The readers Agar has in mind are “the growing number of non-researchers engaged with the human social world who want better ways of understanding how it works” (p. 112). (I’m not sure why a non-researcher would want to engage with this world in a scientific way.) He explicitly advises PhD candidates from Behavioral & Social Sciences (BSS) against HRS. In his days as a professor at the University of Maryland, he learned to say no to their requests for help: “The HSR way will bring madness and possible career deaths to vulnerable BSS grad students. […] Writing a dissertation is as much, if not more, a political act as it is a scholarly one” (p. 63). I agree with his observation when I look at mainstream faculty in the Netherlands. It will be here and now, as much as it was then and there in Maryland, difficult to make a case for HSR. However, in the Netherlands there are also external PhD candidates. These are the inquiring professionals or entrepreneurs or otherwise engaged citizens with the ambition to rethink their experiences in human social worlds in a scientific way. Because they do not have a formal contract with a university, their supervisors might cut them some intellectual slack. Still, even these PhD candidates will have to bring some negotiation skills to the table. Agar’s book provides them with the epistemological arguments.
I think there is also an implied reader. The HSR researcher Agar has in mind, is interested in learning about the human social world, but more à l’improviste than with clear-cut learning goals, and yet in a systematic way. When humans research other humans, different lived experiences, intentionalities and point of views will overlap or be different. This results in two questions. The first is, whose intentionality gets to say what and why? In other words, “What part of the conclusion in real?” (p. 100). Agar’s answer is ‘scientific intersubjectivity’. This implies self-reference “because the researcher becomes part of the research, and, more confounding yet, the research itself is an example of a human world that happens when a human social world is being researched” (p. 125). This is not an effect to be eliminated, it is a fact of research life. You, as a researcher, will probably come up with different conclusions than Agar or me were we to research the same human social world, but we all have to provide evidence, explain logic and try to prove ourselves wrong: “More than one conclusion is possible, but not all conclusions are acceptable” (p. 126-127). This is not a problem, says Agar, but an opportunity to learn. The second question is how the knowledge that a human constructs corresponds to reality. Here Agar again draws from Dilthey, who said that reality is felt as a resistance to the will. When the purpose part of our intentionality doesn’t work, we meet the limits
“that the world sets on the action we take. We either have to adapt to those limits or change them, but we can’t ignore them if we want to realize our intentions. If those limits, that resistance to human will, hold up for any human doing anything anywhere at any time, we’ve found reality in a human universal sense of the term” (p. 104-105).
The element of surprise and the unexpected implies you can never tell up front what the outcome of your research will look like.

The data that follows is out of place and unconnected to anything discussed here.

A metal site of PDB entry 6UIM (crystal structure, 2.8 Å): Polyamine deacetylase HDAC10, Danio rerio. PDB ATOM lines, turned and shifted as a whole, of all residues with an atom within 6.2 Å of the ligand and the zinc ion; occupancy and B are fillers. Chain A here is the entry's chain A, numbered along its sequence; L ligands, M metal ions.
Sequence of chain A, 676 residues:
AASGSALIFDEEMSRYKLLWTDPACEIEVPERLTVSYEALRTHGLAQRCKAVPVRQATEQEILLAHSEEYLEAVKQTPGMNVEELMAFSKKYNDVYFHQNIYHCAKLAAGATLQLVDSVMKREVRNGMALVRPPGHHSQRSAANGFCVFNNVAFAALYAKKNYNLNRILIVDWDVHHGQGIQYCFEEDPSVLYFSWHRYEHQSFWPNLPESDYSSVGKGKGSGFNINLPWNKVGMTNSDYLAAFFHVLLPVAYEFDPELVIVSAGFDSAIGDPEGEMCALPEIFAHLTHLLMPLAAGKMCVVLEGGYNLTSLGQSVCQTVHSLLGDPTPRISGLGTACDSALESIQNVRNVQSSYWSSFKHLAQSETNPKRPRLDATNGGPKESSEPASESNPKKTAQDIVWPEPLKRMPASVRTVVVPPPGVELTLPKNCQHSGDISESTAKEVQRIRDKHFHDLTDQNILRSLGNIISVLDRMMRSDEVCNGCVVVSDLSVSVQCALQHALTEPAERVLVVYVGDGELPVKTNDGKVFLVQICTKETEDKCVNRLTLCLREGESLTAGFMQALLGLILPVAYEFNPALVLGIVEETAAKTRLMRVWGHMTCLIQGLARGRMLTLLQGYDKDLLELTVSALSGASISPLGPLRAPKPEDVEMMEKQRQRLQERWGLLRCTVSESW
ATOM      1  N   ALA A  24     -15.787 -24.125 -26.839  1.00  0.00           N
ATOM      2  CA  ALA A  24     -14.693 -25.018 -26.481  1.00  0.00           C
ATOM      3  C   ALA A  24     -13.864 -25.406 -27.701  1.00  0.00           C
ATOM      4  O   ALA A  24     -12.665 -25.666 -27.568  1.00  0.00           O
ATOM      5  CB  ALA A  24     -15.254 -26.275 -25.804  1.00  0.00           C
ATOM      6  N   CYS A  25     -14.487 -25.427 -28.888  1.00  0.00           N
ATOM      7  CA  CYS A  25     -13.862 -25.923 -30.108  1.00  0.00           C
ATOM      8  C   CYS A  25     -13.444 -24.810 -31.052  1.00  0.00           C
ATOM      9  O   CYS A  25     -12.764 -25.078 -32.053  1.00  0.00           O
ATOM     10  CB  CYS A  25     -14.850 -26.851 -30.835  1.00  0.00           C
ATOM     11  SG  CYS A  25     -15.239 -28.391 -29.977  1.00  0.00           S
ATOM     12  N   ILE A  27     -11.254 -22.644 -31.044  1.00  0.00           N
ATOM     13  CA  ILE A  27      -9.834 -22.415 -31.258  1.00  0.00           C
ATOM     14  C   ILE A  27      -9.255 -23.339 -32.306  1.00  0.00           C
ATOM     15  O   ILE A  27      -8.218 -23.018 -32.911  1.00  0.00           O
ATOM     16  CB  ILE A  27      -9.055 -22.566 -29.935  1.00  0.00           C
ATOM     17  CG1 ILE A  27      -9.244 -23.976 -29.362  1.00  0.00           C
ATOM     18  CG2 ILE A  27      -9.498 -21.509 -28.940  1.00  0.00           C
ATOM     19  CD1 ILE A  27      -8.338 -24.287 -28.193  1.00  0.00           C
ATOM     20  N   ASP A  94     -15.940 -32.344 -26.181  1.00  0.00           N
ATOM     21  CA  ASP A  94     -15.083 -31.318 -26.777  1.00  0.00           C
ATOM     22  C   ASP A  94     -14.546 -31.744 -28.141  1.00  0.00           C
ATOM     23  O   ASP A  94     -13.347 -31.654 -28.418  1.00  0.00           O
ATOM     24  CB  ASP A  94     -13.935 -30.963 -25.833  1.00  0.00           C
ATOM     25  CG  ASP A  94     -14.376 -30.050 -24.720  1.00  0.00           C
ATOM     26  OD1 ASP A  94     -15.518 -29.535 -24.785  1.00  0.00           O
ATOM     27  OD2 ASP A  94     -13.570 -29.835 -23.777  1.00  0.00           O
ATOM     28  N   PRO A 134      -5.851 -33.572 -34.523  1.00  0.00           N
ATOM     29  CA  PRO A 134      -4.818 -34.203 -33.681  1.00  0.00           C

This brings me to a second characteristic of the implied reader. With your research you might just show how patterns differ between local identities within one and the same organizational context, differences that can be unknown to the identities themselves: “Issues of hierarchy and of emotionally loaded habits, get in the way of seeing and saying the obvious, particularly when the obvious isn’t visible within the [local identity’s] point of view of those who control the money and write the rules” (p. 95). Your rational reconstruction also reveals their intentionality and lived experience and their vested interests in them. I recognize this from my own research about innovation programs in education, poverty reduction, soil sanitation, urban renewal et cetera. Agar’s experience, as is mine, is that results can be either accepted by a funder/authority who is happy to learn from them, and ignored or denied by one who is not. There is, because human social science is a human social real world, “pressure to adapt, to shape a project to make sense to the human actors who support it, do it, participate it, and consume it” (o. p. 215). How to navigate this ambiguous territory with professional integrity and product quality has to be a central part of the science and the research training, and so of the HSR researcher.
And finally, I am an HRS researcher. First of all, because I feel very lively and am happy to bring myself into my research projects. In my experience, detecting a pattern is the most exhilarating part of the research. In the beginning there is a mess and everything seems arbitrary. Then I start to analyze the mess and up comes an ordering principle, a pattern, that helps me make sense of what is going on. In my own field, narrative sociology, I call the rational reconstruction a ‘jointly told tale’. It helps me to display the common logic in fuzzy communities such as urban neighborhoods, organizations and professions. With Agar’s epistemology, I too have enriched my arguments and vocabulary. Paradoxically, a high degree of recognition also made me aware of authors I missed in the book. But then again, this brought about new translations. And isn’t that what learning is about?